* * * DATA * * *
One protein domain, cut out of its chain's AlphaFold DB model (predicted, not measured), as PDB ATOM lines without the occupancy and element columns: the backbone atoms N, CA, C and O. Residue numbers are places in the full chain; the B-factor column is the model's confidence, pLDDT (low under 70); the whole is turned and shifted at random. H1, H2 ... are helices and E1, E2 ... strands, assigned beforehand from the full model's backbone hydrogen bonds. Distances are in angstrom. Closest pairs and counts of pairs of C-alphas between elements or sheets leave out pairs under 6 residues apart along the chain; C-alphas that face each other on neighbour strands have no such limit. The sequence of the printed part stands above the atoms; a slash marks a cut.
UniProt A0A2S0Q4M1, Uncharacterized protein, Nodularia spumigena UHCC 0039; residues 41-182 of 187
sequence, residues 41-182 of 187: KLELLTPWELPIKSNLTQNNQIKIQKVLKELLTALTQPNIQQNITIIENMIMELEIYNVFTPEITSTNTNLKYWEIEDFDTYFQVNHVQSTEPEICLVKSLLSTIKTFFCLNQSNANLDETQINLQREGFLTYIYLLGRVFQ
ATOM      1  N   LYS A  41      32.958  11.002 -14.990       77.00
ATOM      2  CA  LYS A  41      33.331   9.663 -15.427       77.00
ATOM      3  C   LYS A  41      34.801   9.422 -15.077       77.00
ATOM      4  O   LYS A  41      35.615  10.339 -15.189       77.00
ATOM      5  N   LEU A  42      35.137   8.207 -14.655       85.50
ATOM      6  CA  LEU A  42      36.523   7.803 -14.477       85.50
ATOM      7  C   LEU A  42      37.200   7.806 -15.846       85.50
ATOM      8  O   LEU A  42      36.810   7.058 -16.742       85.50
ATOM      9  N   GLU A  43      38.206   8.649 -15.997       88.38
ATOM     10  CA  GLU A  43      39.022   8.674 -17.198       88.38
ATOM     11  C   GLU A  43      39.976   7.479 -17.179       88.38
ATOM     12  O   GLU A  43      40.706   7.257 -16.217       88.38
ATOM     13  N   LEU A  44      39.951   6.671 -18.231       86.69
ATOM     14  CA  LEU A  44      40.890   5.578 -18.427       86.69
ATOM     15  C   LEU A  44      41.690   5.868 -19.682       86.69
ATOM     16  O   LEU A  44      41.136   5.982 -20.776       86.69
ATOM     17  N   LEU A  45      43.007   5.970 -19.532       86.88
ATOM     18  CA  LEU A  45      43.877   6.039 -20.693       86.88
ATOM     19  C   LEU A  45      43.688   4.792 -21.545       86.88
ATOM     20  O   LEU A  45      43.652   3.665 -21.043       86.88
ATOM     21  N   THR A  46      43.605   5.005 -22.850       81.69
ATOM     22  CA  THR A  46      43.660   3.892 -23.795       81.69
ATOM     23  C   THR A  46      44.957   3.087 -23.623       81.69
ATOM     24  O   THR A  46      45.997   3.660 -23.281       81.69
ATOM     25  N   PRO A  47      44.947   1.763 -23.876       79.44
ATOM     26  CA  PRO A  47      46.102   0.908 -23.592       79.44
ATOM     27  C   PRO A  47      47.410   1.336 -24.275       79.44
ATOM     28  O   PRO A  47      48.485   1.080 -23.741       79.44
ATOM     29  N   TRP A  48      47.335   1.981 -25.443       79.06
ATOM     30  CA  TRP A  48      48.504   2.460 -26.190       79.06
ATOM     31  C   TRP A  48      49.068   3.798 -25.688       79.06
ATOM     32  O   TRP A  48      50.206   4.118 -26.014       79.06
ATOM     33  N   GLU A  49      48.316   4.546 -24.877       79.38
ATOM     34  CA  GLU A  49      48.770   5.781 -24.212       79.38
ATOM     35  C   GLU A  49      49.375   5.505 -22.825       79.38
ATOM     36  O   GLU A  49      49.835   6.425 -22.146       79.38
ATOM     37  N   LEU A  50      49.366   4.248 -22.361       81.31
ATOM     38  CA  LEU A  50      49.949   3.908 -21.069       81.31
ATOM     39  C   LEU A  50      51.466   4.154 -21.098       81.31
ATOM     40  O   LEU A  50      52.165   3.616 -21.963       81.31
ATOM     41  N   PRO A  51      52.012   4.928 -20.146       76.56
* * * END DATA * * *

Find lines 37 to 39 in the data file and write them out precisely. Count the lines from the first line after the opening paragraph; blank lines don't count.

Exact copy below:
ATOM     35  C   GLU A  49      49.375   5.505 -22.825       79.38
ATOM     36  O   GLU A  49      49.835   6.425 -22.146       79.38
ATOM     37  N   LEU A  50      49.366   4.248 -22.361       81.31